Jerry Krcek is a postdoctoral fellow of the Alberta Heritage Foundation. David A. Clark is a scientist of the Medical Research Council of Canada.
Selective Localization of a Bone Marrow Cell Subpopulation at the Implantation Site in Murine Decidua
Version of Record online: 9 MAY 2013
American Journal of Reproductive Immunology and Microbiology
Volume 7, Issue 3, pages 95–98, March 1985
How to Cite
KRCEK, J. and CLARK, D. A. (1985), Selective Localization of a Bone Marrow Cell Subpopulation at the Implantation Site in Murine Decidua. American Journal of Reproductive Immunology and Microbiology, 7: 95–98. doi: 10.1111/j.1600-0897.1985.tb00264.x
- Issue online: 9 MAY 2013
- Version of Record online: 9 MAY 2013
- Accepted November 19, 1984
- Pregnancy immunology;
- immunology of decidua;
- cell traffic;
- suppressor cells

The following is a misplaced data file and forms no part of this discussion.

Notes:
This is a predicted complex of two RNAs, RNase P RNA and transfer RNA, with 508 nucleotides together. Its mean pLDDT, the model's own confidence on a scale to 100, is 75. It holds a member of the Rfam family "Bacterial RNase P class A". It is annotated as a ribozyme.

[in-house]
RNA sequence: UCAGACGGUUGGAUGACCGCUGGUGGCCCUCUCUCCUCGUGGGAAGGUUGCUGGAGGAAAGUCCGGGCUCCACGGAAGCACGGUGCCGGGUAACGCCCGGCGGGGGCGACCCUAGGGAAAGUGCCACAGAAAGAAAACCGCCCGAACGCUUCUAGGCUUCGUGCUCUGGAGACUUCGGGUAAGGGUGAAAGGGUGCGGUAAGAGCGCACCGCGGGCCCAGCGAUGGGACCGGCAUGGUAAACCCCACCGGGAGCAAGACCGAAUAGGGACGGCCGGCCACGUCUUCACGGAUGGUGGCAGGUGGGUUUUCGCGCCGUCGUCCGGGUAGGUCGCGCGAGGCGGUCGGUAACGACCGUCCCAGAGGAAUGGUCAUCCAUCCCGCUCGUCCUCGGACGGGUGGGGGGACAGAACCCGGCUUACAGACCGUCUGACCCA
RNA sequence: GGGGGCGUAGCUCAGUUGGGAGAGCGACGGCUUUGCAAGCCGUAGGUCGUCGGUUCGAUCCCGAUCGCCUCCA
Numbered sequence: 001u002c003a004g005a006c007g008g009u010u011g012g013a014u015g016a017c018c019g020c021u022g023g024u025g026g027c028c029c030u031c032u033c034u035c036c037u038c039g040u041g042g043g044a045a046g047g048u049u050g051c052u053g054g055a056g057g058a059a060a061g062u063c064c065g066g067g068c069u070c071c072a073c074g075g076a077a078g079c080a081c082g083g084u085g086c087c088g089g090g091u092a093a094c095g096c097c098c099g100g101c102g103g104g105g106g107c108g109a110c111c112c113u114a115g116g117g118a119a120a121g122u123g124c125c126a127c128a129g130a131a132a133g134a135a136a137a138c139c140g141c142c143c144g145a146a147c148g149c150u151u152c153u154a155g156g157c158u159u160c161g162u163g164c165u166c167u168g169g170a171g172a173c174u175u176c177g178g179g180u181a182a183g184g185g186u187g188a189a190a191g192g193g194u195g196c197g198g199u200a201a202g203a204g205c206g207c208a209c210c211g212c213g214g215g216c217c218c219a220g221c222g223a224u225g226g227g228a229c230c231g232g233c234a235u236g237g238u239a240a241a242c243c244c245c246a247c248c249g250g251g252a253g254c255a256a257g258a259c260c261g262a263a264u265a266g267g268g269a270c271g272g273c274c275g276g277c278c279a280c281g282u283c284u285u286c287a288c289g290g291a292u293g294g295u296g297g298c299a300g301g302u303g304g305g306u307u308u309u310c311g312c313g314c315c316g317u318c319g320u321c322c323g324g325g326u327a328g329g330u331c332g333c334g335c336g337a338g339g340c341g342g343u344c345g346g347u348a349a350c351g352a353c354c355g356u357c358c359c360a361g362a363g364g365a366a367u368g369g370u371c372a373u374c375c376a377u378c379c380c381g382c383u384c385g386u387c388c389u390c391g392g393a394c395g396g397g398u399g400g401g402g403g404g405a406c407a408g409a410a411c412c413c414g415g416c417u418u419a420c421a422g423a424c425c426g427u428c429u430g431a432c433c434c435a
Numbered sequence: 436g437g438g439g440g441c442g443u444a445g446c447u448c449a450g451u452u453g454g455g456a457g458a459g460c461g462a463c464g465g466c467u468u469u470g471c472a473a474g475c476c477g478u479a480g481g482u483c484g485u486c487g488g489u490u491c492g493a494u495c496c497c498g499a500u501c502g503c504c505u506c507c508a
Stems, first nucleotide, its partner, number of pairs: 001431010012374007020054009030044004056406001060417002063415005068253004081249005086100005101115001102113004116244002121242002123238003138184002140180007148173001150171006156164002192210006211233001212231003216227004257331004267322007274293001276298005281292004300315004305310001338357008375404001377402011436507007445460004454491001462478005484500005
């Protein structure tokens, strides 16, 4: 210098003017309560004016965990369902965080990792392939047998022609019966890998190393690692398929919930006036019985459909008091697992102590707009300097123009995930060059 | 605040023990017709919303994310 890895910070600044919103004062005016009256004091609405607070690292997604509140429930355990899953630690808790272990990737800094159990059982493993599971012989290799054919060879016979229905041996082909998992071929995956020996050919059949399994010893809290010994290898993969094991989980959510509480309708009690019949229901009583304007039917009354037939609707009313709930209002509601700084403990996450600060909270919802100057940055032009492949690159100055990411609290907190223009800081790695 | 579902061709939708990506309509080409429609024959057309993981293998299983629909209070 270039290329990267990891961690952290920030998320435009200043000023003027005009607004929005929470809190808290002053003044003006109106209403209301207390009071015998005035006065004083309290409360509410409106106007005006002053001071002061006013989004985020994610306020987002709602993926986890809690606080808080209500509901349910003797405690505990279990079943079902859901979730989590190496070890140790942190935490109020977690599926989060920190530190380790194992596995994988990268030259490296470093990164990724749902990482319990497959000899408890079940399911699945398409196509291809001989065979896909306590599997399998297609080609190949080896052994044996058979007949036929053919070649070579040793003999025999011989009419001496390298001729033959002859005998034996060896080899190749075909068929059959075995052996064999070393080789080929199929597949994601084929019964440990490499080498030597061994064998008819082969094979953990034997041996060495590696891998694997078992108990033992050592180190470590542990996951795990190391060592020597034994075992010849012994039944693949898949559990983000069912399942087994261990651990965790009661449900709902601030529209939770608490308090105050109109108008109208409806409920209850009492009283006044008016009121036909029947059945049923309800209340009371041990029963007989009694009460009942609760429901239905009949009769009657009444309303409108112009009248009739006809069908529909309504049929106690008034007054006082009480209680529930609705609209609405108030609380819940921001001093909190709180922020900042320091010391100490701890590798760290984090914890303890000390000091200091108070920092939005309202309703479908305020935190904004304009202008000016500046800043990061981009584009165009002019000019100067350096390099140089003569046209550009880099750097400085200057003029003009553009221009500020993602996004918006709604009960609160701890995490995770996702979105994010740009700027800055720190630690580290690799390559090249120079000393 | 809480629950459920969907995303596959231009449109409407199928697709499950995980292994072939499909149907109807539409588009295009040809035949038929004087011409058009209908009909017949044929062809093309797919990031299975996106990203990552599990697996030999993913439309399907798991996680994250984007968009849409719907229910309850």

ABSTRACT: Recent studies of the surface markers on cells in murine decidua have suggested that a proportion of the cells originate from the bone marrow. To examine directly the migration of bone marrow cells to decidua, we labeled whole bone marrow with TRITC and counted the number of cells appearing in decidua following adoptive transfer to virgin or allopregnant C3H mice. Labeled cells were readily identified in decidua by 3 hours after injection, and fewer cells were seen in the lining of the virgin uterus compared to allopregnant recipients. The presence of labeled cells could not be explained by blood contamination. The TRITC-labeled cells were found preferentially at the implantation sites, and while labeled bone marrow cells could be found in spleen as well as in decidua, adoptively transferred TRITC-labeled spleen cells localized preferentially in spleen and lymph nodes draining the uterus rather than in decidua. Velocity sedimentation analysis showed that the labeled bone marrow cells lodging in decidua were small lymphocytic cells (S = 2.5–4 mm/hr) and appeared to derive preferentially from small-sized bone marrow cells (S < 4.3 mm/hr). These observations indicate that a subpopulation of bone marrow cells selectively homes to the implantation site in decidua during successful allopregnancy. The possible significance of this observation is discussed.